What happens when you write
People ask, 'how do you think up what to write?'
Andrew Miller explains the process as 'like a dream'.
When I was writing the first draft of Mesmerised the story came to me quite whole, but also in scenes. I thought of myself as the transcriber rather than the writer and went along with the whole subliminal process of getting the story down. About half way through the novel I took a trip to Paris. I had already written scenes involving the hospital where Gachet (the protaganist) worked, and the building where he lived. Prior to my trip I was fully prepared to have to rewrite many scenes to incorporate the true nature and spirit of those places rather than leave my imagined efforts to taint the integrity of the piece. As it turned out, I had to change very little. Everything was as my imagination told me it would be, even down to a tree in the grounds of La Salpetriere, which I'd christened Gachet's tree.
I'm not sure how you can explain this phenomenon. I know that Stef Penney who wrote the Costa winning novel The Tenderness of Wolves, an historical book that was set in a Canadian snow desert, captured the landscape perfectly without ever having been there.
But what does it mean?
The novel I am writing at the moment is a very different experience. it began life as a short story that was shortlisted for a Cinnamon Press Award in 2012. My writing group, The Nomads, inspired me to explore what happens to the characters once the short story ends.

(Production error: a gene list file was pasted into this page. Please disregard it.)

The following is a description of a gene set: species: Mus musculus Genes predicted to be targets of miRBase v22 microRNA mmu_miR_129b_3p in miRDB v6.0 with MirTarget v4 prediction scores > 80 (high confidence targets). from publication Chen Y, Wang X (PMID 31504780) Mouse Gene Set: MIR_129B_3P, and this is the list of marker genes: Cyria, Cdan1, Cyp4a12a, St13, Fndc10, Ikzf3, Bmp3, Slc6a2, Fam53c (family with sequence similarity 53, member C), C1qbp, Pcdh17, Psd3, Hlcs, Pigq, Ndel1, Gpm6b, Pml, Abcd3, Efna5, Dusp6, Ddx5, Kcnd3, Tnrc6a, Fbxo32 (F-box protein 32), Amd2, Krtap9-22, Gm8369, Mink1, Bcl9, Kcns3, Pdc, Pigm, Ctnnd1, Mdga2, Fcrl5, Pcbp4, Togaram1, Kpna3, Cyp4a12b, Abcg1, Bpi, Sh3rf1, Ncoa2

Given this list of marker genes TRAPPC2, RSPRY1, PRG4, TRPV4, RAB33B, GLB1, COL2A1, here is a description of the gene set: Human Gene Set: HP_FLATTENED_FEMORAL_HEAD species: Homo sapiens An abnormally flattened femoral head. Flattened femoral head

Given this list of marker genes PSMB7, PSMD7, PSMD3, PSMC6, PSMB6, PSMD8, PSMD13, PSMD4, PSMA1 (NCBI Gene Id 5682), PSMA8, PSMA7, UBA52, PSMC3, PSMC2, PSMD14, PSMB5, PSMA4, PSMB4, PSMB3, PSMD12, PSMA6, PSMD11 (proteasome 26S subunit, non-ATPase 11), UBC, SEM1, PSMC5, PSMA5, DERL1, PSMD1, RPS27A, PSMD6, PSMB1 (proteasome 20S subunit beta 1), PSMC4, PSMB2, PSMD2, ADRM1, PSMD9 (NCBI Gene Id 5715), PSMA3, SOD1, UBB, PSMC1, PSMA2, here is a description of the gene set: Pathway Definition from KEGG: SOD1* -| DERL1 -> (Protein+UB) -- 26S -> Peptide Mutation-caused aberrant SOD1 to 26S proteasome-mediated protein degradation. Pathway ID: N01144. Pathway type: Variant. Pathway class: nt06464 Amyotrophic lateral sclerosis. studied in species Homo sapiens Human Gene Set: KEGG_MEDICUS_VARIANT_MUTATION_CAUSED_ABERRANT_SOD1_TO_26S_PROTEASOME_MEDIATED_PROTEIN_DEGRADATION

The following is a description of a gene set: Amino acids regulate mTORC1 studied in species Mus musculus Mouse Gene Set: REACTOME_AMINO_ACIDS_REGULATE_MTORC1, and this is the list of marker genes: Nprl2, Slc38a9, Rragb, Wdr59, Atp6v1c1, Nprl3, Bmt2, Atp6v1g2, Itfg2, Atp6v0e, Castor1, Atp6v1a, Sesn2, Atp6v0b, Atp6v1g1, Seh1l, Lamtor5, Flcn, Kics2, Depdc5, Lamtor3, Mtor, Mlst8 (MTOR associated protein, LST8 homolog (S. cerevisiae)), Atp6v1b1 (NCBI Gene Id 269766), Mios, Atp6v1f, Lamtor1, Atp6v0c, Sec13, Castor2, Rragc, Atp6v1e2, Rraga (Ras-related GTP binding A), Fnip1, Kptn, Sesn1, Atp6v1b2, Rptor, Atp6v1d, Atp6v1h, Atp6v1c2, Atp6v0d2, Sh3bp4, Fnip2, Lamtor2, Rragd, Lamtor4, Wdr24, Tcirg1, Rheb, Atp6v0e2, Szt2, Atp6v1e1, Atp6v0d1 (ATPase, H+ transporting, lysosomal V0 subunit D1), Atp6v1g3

Up until now, (I am probably around two thirds of my way through the first draft) my only research of that time and place is anecdotal tales passed down to me through my grandparents.The novel takes place in Russia in the late 19th Century. Fairly recently, I've been hit by a terrible lack of confidence in the authenticity of this work. So, I stopped writng whilst I explored the political and social history surrounding this domestic story, and also the landscape, and am astounded to find that my imagination has not led me astray. It is a minor miracle and also an incredible relief. Now I can get on with writing the last third of the book, even though I have absolutely no idea how it's done.